Inspired by the maps and reflections the class made and, as I was finally able to go to a map workshop!, I returned and partially completed my own praxis assignment in StoryMaps about the Bronx. I attempted an affective mapping of my working-class, culturally rich and diverse neighborhood, plus a more “larger” curated view of the borough, plus a reflection on borders and shapes. It’s still under construction. I would love to continue the project and work with the community, with the owners of the shops mostly, and ask for their permission to take pictures and include them in the map. Maybe even do maps with them, if they have time, following mainly the methodology of “Talking Maps” as developed by Victor Daniel Bonilla. A Colombian author that constructed many maps with the Nasa community to create visual representations, maps, of their struggle during the 1960s as they continuously had to fight the Colombian government for sovereignty of their land. But their maps mainly tell the story of a Quintín Lame, one of Colombia’s most important indigenous leaders and activist. The class we had on maps also made me remember how much indigenous communities have resisted attempts at mapping, or at leas at maps created to control them, pinpointing their territories and use as a tool to continue our endless history of exploitation and extractivism. But, the work of Victor Daniel Bonilla was done with and for the community. The results are different, the process is different, the intention is different, is about memory, also about who gets to define your narrative.
The photos I’ve included in the StoryMap “Bronx Untitled” where mainly taken by me (with verbal consent from the store owners) but some where also from other people’s blogs. I wanted to share a few things/questions that might resonate with those of us/you that want to do more maps. To situate the affective mapping theoretically I started reading “Affective Mapping: Melancholia and the Politics of Modernism” (Flatley, 2008) if anyone has reading recommendations please let me know! I found it useful to think alongside Yarimar Bonilla & Max Hantel (2016) piece on sovereignty. I also think an affective map could be a useful technique against the bad representation or imaginary that there is out there about a borough so huge and diverse like The Bronx. Then, thanks to the workshop in QGIS I was able to step a bit out of my framework and think with those geographical concepts like coordinates (x,y) of latitude and longitude, vectors (collection of those points), features (main information unit), attributes (information about a feature), layers and .sph files. I’ve got much much to learn and most importantly to think differently. But I found the workshop truly useful for a true beginner like me, I recommend it. Weirdly also while using the program at some point it asked me if I would give it permission to record my screen, does anyone know why this happens?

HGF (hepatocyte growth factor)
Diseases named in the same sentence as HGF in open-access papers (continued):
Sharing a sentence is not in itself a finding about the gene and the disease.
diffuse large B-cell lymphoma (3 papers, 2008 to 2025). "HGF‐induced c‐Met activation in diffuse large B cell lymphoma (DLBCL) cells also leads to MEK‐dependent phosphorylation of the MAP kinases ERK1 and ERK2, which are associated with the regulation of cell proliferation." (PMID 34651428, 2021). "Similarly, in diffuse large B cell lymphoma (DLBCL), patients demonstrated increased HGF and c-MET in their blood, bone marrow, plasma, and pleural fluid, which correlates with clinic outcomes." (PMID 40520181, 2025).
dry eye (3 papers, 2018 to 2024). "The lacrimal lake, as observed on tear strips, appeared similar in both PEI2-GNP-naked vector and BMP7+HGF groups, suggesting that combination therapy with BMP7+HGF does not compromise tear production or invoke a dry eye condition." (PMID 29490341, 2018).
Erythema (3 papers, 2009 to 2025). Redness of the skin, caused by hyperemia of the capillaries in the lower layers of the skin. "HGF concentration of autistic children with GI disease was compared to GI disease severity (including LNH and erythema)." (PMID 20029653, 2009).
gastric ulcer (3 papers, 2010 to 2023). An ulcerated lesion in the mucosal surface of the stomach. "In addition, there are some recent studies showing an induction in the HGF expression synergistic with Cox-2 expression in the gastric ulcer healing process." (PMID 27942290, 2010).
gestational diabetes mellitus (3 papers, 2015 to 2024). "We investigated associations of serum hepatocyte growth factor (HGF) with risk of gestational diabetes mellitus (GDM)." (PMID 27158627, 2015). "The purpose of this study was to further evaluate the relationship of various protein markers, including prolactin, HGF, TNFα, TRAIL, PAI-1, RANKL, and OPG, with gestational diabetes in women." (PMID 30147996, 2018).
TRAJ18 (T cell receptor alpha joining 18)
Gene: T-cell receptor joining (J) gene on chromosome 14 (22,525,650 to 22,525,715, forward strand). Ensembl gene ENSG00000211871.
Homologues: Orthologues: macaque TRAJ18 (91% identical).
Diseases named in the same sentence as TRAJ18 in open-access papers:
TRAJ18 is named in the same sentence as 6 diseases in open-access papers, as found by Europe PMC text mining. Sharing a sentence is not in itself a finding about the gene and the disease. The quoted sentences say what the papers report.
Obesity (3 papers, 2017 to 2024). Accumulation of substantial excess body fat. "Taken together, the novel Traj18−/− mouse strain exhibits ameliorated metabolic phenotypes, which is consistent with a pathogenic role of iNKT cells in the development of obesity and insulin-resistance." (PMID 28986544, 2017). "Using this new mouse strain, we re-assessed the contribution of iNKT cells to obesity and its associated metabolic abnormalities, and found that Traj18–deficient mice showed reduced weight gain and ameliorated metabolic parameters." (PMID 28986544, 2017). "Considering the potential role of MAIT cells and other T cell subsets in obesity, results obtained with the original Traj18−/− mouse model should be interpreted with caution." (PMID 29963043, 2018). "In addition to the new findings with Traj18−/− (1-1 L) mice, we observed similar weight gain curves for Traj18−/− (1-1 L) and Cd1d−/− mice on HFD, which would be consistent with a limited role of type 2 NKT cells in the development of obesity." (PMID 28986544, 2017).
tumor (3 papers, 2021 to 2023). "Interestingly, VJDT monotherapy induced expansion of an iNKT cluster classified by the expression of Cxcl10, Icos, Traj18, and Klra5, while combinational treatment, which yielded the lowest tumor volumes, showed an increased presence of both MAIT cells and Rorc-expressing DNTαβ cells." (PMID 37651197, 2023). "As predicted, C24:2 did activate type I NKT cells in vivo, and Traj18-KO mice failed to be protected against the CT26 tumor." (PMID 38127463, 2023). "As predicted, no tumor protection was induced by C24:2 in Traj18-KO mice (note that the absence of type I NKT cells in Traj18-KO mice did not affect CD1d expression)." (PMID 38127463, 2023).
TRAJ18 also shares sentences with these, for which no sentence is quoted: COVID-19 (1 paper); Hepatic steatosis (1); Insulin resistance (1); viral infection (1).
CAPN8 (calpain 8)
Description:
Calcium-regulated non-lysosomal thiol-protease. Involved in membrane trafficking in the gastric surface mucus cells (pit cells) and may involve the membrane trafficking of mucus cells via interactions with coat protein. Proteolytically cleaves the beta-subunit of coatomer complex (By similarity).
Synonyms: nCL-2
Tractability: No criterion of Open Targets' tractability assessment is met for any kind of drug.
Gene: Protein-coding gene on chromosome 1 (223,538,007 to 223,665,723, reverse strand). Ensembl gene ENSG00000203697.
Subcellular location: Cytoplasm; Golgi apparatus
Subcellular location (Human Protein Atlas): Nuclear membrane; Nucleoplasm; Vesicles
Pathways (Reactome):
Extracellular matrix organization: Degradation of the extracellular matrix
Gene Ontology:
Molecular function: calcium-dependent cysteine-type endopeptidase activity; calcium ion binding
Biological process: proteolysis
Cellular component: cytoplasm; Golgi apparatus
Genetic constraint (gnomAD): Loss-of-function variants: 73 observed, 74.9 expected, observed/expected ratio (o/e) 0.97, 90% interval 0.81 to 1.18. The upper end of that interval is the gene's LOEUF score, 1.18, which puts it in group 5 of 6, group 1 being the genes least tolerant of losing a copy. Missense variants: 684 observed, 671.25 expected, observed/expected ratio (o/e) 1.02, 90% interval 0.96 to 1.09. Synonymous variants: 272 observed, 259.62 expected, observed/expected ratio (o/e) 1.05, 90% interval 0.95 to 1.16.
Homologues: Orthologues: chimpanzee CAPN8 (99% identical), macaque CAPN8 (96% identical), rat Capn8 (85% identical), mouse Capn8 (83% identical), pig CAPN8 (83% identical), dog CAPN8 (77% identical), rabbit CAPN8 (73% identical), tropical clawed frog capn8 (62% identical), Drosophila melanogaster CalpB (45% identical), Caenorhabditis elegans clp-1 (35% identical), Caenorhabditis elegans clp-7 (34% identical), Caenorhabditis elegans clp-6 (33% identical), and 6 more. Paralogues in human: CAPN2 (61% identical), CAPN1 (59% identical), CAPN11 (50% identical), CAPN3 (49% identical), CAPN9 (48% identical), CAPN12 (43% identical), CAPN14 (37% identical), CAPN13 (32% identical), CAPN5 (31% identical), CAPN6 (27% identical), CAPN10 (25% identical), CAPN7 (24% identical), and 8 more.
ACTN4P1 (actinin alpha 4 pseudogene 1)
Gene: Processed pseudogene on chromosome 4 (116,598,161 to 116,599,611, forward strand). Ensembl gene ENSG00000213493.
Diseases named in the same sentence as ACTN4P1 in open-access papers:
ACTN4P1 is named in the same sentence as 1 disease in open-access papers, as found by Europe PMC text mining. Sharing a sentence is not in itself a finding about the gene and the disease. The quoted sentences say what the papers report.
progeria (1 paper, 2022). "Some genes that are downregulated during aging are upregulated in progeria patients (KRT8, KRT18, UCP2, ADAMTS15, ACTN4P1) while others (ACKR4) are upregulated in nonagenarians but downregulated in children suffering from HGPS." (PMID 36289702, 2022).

Anyways, in the process of creating the affective map I started to “see” certain things about my neighborhood that were new, like the idea that a lake that once was part of that region, before 1888, truly influenced to this day how we humans are located and developed our activities around space. Also, there are some “vacant” spaces here and there in the neighborhood. I wonder if this is neglected territory or is a strategy for gentrification by increasing prices on already overcrowded apartments?. But also, when thinking about space one should not say that something is “vacant” on those spaces there was so much life, birds, vegetation, raccoons, etc. The fact that a space does not have humans doesn’t mean is empty. In any case I was also “surprised” by the lack of information on this lots.
Like some of you I also wondered how could I represent something in space that escapes the x,y coordinates. I did a sketch of what/how I sometimes interpreted my neighborhood space, as a collision of unseen cultural borders. The neighborhood has a high rate of hispanics but there are also many people from Bangladesh and it was so interesting for me how my aunts and mom would not really shop on Halal stores even though they basically sold the same exact vegetables as the Mexican store and where literally next to each other! That always makes me wonder how maybe we carry invisible borders within our own existence, borders that mentally accommodate space in a very specific way. It’s not so much that I can’t go to the Halal store but there’s something informing my “hispanic” experience that prevents me from going, from choosing it instead of the more familiar looking store. And yet, there were moments that the neighborhood flourished in unique ways, whenever there was a special religious event, the colors of the street changed, the beautiful dresses inundated the streets with greens, blues, purples, golden colors and the jewelry tingling sounds coming and going alongside laughs. Anyways, how can you express that in a map? And why? I remember someone in class saying that those maps (or perhaps some data visualization) goes to the point of not being useful but just being a pice of art….